PITTSBURGH — Kenny Pickett spent his first few months in the NFL intentionally buried on the Pittsburgh Steelers depth chart, coach Mike Tomlin’s way of trying to ease the pressure on a young quarterback saddled with the outsized expectations that come with being a first-round pick at the most important position in the game.
A year later, a lot has changed. Pickett is no longer running with the scout team. And a strong finish to his rookie season has Pickett entering his second year in the league seemingly in full command of a Steelers offense that believes it can keep pace with the powers that be in the AFC.
The relentlessly tenacious approach that carried Pickett from modest high school recruit to ACC Player of the Year at the University of Pittsburgh to 20th overall pick in the 2022 draft has followed him to the other side of the complex the Panthers share with one of the NFL‘s marquee franchises.
It’s not unusual for Pickett to arrive early and throw himself into a chair in a small office set up with multiple video screens for players to use at their convenience.
There, he can pour over even the most minute details of a play or a practice, including the view from a “helmet cam” he’s been wearing during portions of organized team activities and minicamp.
The images from the camera can be a little bumpy at times – call it the byproduct of trying to navigate a sea of 300-pound offensive and defensive men – but it does help Pickett drill down on the details he knows he needs to perfect if he wants to make the leap Tomlin expects all second-year players to make regardless of their role.
For Pickett, that means watching helmet cam footage (as jumbly as it may be) to figure out where his eyes go on a given play, starting when he gets to the line of scrimmage and ending with wherever he decides to throw the ball.
“Just little things (like that),” Pickett said.
While Pickett found a way to make things happen when extending plays – his deft scramble to his left to buy time to throw the game-winning touchdown against Baltimore in Week 17 is the best example – he’s trying to master the “subtle nuances” of throwing from the pocket as quarterbacks coach Mike Sullivan put it.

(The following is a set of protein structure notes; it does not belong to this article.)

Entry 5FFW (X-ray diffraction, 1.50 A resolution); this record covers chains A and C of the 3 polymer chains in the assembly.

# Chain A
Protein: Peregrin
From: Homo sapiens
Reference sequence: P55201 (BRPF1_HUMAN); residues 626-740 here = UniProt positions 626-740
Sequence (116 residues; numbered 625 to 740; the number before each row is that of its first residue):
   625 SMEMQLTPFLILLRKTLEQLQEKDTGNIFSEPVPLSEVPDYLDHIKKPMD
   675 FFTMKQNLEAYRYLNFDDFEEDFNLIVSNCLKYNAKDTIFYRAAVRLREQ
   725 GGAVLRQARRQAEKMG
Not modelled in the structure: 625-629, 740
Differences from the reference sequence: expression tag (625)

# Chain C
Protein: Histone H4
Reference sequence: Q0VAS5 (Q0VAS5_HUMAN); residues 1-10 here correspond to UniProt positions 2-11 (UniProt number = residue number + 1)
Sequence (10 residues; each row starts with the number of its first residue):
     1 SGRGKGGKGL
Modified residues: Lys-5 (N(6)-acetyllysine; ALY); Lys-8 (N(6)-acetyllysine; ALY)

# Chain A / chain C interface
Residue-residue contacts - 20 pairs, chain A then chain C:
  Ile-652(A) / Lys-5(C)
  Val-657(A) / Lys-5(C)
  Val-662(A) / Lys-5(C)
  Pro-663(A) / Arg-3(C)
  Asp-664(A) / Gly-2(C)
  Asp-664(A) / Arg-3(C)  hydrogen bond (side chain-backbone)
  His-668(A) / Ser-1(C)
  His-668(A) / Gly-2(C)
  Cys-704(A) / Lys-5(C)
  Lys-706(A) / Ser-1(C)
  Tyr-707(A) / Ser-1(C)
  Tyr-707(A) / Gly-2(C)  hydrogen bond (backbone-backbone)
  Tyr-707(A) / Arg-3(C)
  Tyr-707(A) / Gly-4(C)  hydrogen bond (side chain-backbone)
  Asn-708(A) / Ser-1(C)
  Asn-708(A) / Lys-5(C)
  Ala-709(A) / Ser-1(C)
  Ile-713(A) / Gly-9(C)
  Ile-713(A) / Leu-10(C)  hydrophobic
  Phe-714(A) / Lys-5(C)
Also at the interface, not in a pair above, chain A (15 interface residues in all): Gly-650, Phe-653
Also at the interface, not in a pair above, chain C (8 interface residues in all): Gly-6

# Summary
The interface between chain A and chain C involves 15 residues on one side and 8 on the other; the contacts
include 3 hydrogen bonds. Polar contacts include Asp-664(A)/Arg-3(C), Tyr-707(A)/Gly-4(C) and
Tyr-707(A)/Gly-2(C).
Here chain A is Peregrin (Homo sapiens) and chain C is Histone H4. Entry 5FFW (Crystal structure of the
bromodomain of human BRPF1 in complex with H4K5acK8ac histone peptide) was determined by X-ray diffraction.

That includes stepping up rather than escaping when the pass rush is bearing down, which lets him still look downfield rather than look away while trying to locate an escape route.
“It’s been pleasing to us to see the improvement he has made in those areas,” Sullivan said. “And you know, it’s still early, it’s spring, we’re here in shorts and just helmets. But that’s something that’s part of that next step that we’re hoping to see him make.”
The dynamic on the practice field this spring is markedly different than in 2022 when Pickett hung with the third team while Mitch Trubisky got the reps with the starters.
While Trubisky is still around after signing a contract extension last month, he’s now firmly in the role of mentor/veteran backup.
This is Pickett‘s offense until further notice and the player who was dutifully reticent until he was handed the keys at halftime of a Week 4 loss to the New York Jets is making a point to check every box. That includes being more vocal and more visible both on and off the field.
“I just feel like it’s kind of like a natural transition,” Pickett said. “I don’t try to force anything. I think I just want to step up when I feel like I need to step up.”
His steady play down the stretch in 2022 as Pittsburgh won seven of its last nine to finish 9-8 – particularly engineering consecutive last-minute wins over Las Vegas and Baltimore – showed Pickett has the potential to thrive in the NFL. The Steelers spent the offseason beefing things up around Pickett, trading for veteran wide receiver Allen Robinson, drafting left tackle Broderick Jones in the first round and grabbing massive 6-foot-8 tight end Darnell Washington in the third.
Unlike a year ago, when offensive coordinator Matt Canada unveiled the offense in manageable bits and pieces in an effort not to overwhelm Pickett, the Steelers have already installed everything in the playbook. There is a feeling of momentum building now that the offensive makeover that began in earnest in 2021 is essentially complete.
It’s why Canada tempers his assessment of the progress Pickett has made by noting that Pickett won’t be out there by himself. It will take all 11 players to make sure the Steelers get to the end zone far more frequently than the team that finished 26th in the league in scoring in 2022.
“We’ve got (to) score more points, got to be better in the red zone, have some more explosive plays,” Canada said. “There’s a lot of things to work on.”
Just maybe not as much as last summer. Pickett, who turned 25 earlier this month and is getting married on June 24, is no longer a rookie trying to find his way. He’s an NFL starter now, one who is confident the Steelers are drawing closer to becoming the kind of offense that will let them go toe-to-toe with Kansas City, Cincinnati and Buffalo in the near future.
“We have everything in place,” Pickett said. “If we go execute we will be able to go shot for shot with those guys. And that’s the goal. Those teams that are playing deep into (the playoffs), they have that and that’s what we need to get to.”
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